So the question remains: What debt is owed? Like all white Americans today, I played no role in pre-Civil War institutionalised slavery, nor the other explicit institutions of oppression that followed.
But not being a racist is not enough.
I acknowledge that, separate from any wealth passed on through my family, I’ve lived a life of privilege that is a result of our nation’s racist past.
I’ve been treated with less suspicion by authorities, I’ve lived in neighbourhoods that benefited from preferential development and investment for whites. Blacks face discrimination in job opportunities, harsher treatment in the criminal justice system and underservice in healthcare.
To acknowledge that the US built its economy and stature with the uncompensated labour of African Americans is to acknowledge a debt.
Taking down a racist statue is a step in the right direction, but to truly make inroads towards equality, much greater action is required.
America would not be the wealthiest country on earth without the toil of enslaved African Americans.
As European nations look to recognise the misdeeds of their colonial past, so too should the US issue an apology for the centuries of institutionalised enslavement and oppression.
Beyond this, we must look to making amends for the wrongs of the past and levelling the playing field. America would not be the wealthiest country on earth without the toil of enslaved African Americans. Reparations for these contributions and the oppression suffered since are the only moral way to repay that debt.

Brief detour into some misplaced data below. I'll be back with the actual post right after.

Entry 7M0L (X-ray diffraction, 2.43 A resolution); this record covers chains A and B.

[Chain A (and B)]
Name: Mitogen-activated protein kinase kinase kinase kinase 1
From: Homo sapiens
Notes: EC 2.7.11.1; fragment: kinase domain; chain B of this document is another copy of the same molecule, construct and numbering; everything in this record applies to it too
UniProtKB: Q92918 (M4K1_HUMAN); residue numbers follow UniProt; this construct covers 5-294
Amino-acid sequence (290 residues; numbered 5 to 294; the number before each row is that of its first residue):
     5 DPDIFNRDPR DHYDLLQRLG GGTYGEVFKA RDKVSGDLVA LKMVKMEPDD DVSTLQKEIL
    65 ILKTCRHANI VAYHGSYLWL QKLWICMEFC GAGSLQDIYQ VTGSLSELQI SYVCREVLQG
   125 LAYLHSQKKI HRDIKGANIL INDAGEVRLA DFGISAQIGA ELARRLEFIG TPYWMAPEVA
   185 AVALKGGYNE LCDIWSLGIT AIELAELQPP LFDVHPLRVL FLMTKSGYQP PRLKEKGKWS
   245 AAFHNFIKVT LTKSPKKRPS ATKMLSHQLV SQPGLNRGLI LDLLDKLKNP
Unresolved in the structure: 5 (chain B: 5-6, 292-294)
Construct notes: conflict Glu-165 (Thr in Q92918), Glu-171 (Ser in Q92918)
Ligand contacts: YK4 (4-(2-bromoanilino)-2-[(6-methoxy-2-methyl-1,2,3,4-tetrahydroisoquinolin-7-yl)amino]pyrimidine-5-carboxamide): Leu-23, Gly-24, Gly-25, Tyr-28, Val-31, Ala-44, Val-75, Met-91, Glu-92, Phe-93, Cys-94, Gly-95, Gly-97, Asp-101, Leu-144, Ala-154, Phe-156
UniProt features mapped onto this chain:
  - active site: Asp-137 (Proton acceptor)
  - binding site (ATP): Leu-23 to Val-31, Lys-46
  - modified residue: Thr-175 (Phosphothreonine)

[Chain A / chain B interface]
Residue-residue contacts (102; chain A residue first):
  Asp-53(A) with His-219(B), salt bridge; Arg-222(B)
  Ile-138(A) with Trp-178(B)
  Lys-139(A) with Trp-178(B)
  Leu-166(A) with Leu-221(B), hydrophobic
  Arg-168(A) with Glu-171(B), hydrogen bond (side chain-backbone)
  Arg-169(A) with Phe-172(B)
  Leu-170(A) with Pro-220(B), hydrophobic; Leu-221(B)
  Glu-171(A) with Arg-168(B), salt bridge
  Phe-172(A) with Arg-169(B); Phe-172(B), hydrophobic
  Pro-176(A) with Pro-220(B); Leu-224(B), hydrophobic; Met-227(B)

My cousin Robert E Lee didn’t want statues like the ones in Richmond or Charlottesville to be put up in the first place.
Before his death in 1870, in deriding efforts to create a Gettysburg memorial to the war’s bloodiest battle, he wrote, “I think it wiser, not to keep open the sores of war but to follow the examples of those nations who endeavored to obliterate the marks of civil strife, to commit to oblivion the feelings engendered.”
He didn’t want to dwell on the horrors of the war and the past; he didn’t want all of that blood to have been spilled for nothing. Even though he was on the losing side, he wanted to make something of the sacrifice, even if it was just to move on.
Here, my cousin and I have perhaps found some common ground.
More than 150 years later, I agree with Lee. These kinds of monuments are an obstacle to moving forward and addressing the roots of racial oppression and inequality in our country.
It’s exceedingly difficult to judge the past and our family members who inhabited it. We have to acknowledge we’re viewing them through the lens of our own experience. But that also doesn’t preclude our moral judgement, for which we bear a personal responsibility.
In 2015, as the killer of nine black churchgoers in Charleston, South Carolina draped himself in a Confederate flag, it was, for me, a reminder of how much the image of my ancestor had been used as a crutch to keep racial hatred alive today.
In 2017, as I watched as statues in his image were torn down around the country, I felt a kinship with those tugging the ropes.
Now, I know that’s what he too would have wanted.